investing

4 Investing Fees That Eat Into Your Returns

You can avoid some fees -- and keep others under control -- by investing in the right funds and picking the right broker.

Niggling fund charges called 12b-1 fees are really loads in disguise. They are taken out of funds’ asset values each year to pay the person who sold the fund (or to compensate discount brokers that offer the fund without transaction charges). But the fees are usually only 0.25 to 0.75 percentage point per year, so many investors pay little attention. Reforms promised by the Securities and Exchange Commission have yet to materialize.

We use funds with 12b-1 fees of up to 0.25% in our Kiplinger 25 list of top mutual funds because those fees buy shelf space in no-transaction-fee fund supermarkets.

Long-term investors in particular may be better off paying transaction fees and investing in funds that don’t charge 12b-1 fees. And if you invest in a fund directly, it’s well worth the effort to avoid 12b-1 fees; you can find the information in the expense section of the prospectus.

Redemption fees. A true no-load fund won’t charge you when you buy or sell shares, right? Wrong. Nearly 30% of all no-load U.S. stock funds charge a redemption fee -- between 0.1% and 2% -- if you sell shares too soon after buying them. Funds’ exit-fee periods vary between one day and one year, but the average is 65 days. You’ll find redemption fees listed in the prospectus.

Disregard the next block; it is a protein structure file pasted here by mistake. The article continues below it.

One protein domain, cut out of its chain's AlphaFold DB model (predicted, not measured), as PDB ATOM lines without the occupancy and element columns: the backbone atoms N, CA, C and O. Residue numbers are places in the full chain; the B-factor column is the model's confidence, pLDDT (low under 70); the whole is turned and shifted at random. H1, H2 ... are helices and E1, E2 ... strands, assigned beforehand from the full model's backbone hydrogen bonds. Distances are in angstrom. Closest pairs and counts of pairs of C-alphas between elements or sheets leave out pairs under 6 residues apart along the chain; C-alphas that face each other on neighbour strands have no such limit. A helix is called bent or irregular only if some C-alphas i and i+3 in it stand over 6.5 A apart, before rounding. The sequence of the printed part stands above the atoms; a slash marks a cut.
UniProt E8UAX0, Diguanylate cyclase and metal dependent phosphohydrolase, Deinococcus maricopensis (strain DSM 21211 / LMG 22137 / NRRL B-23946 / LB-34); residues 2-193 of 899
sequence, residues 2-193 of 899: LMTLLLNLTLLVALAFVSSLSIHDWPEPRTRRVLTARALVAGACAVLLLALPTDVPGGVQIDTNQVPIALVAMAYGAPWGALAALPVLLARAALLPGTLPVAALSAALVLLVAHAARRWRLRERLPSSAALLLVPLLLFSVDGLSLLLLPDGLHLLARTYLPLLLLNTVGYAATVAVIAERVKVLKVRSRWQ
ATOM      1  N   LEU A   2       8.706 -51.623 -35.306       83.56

Annual fees. Some brokerages and fund companies charge $20 or more per year for an IRA if you don’t meet the minimum balance requirement—Vanguard, for one, charges a $20 annual fee if your IRA is less than $10,000. Look for companies with no annual maintenance or minimum-balance fees, including E-Trade, Fidelity, Charles Schwab and TD Ameritrade.

Inactivity fees. If you’re a buy-and-hold investor, you’re better off with a broker that doesn’t charge these fees, which range from about $10 to $35. E-Trade, Fidelity, Schwab, TD Ameritrade and Vanguard don’t nick buy-and-holders.

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